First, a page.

|Birth: ||Jul. 28, 1895|
|Death: ||Sep. 11, 1986|
An article in the Mount Dora Topic on November 15, 1984 "A Veteran...A Survivor...An Example" a special story for Veterans Day. Oscar D. Stephens is 89. He has trouble walking. Some days it is hard for him to collect his thoughts. He lives alone off Lake Joanna in Eustis in a small neatly kept home, surrounded by many mementoes of his family and his life and near death in service to his country. His wife of 65-plus years is in a convalescent home, a son lives nearby, another recently died of emphysema. Stephens gets out very little, barely knows his neighbors now and spends most of his time either at home or at the V.A. hospital in Gainesville, FL. Many will remember the laundry and dry-cleaning business he owned with his son in Mount Dora. It has been closed now for several years.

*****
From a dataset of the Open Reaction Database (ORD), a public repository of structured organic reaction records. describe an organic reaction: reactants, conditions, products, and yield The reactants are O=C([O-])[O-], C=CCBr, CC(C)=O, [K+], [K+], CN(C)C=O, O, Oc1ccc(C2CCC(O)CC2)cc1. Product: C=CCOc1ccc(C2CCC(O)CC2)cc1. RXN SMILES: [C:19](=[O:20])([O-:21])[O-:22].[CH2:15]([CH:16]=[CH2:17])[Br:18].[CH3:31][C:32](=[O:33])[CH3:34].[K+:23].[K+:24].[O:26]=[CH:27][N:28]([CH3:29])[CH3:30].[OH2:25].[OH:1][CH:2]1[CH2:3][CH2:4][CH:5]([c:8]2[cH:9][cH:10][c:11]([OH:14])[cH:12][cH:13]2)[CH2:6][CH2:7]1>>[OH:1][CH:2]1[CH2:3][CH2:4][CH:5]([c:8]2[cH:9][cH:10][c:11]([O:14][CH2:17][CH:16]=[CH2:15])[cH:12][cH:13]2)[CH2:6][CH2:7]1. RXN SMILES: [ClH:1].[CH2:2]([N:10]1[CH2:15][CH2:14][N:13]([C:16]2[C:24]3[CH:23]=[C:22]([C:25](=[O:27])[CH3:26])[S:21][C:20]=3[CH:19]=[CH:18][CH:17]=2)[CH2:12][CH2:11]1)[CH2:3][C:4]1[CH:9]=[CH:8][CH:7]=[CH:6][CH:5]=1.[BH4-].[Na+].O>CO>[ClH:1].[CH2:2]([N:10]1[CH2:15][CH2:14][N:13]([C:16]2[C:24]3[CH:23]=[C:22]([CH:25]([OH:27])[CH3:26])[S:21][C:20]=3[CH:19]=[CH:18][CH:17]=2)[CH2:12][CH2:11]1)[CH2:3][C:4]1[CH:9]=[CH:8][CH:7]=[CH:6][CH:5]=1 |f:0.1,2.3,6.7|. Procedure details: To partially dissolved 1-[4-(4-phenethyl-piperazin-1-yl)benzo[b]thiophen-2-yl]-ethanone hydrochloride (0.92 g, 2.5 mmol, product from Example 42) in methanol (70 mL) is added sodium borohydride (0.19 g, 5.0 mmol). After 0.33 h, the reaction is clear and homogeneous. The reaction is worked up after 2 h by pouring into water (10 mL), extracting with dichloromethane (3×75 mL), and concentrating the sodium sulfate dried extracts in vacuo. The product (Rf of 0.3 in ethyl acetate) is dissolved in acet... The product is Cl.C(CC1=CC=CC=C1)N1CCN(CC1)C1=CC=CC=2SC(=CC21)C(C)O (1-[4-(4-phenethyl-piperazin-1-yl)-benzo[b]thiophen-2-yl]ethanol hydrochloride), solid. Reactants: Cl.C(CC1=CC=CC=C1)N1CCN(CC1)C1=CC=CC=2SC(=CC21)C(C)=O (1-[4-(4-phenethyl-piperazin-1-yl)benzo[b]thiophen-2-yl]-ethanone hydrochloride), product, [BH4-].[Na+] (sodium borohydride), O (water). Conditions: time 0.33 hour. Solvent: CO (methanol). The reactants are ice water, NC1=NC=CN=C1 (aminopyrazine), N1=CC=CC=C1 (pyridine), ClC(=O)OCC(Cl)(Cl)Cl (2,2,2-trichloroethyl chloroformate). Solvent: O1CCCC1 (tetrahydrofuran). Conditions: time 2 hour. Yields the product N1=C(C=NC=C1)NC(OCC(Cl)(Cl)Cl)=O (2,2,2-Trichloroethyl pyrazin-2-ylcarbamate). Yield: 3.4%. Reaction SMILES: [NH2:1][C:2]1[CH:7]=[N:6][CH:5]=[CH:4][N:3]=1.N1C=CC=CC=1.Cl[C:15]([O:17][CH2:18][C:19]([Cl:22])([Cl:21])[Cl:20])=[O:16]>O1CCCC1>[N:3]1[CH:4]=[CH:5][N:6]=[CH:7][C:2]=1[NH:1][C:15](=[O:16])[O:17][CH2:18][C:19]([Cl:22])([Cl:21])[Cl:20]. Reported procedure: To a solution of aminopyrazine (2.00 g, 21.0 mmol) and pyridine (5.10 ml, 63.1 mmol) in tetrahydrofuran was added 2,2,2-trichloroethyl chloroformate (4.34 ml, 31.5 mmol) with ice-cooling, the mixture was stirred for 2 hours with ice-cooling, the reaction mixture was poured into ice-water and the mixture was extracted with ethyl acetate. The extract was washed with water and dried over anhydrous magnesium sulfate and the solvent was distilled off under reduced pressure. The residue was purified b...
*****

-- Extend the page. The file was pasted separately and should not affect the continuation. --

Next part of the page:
Oscar D. Stephens is one reason why America celebrates Veterans Day. We must all, as part of this great and united country, at least once a year, realize what devastating battles stopped tyranny short of our front door....realize that it was our soldiers then who fought hand to hand with the enemy...and reflect on those who are gone, killed in bloody combat and never to see home, family and friends again. Oscar D. Stephens is old now but he must never be forgotten...NEVER. For the years he gave our country as a soldier, like those of countless others before and after him, make life in America just what it is. We should know his story. It stands for America. In the horrible war in 1918 (World War I), the atrocities of combat in France were beyond simple description. For Oscar D. Stephens, an Alabama farm boy knowing only the rural beauty of life, the hell of war must have been horrible. He was barely 25 and death was everywhere around him. His platoon leader had died, along with many comrades. He was appointed a replacement head for his small group of machine gunners. Oscar was promoted in the field to a corporal. Things happened quickly then. The Germans were relentless and it appeared to young Corporal Stephens the very worst battle of the war between them was right where he huddles, machine gun shakily in hand. He was right. For Corporal Stephens was in "the wheat field" near Bella Woods, the bloodiest battle ground of all France. A meeting with superiors soon after his appointment led to an offer of another position, away from the battlefront unlikely to see combat. But before he could accept, the Germans advanced on his weakly held ground. They used gas, "mustard gas" Stephens now recalls and a wretched "cloverine gas" he said "would make you so hungry you'd eat your gun, if you could". And they used machine guns, splattering bullets designed to shatter on impact with soft flesh. The gas started wafting into Stephen's hole. First the strangely spicy, but deadly, mustard and then the cloverine. And, then into the dirt bunker came round after round of machine gun fire. Corporal Stephens and his platoon were hit. Whether dying of their gunshot wounds or about to die from the gas, the Germans left corpses where they lay and moved ahead. Shortly, Stephens and his men were wrapped in blankets, old tent canvas and whatever was available. They were dumped in a gully to be covered by a plow when the clean-up could be managed. Maybe a few words were said, probably the weary and frightened G.I.'s held back tears, many were, after all, still only young boys. But the battle was still on and they had to fight or end up dead in a hole like Stephens.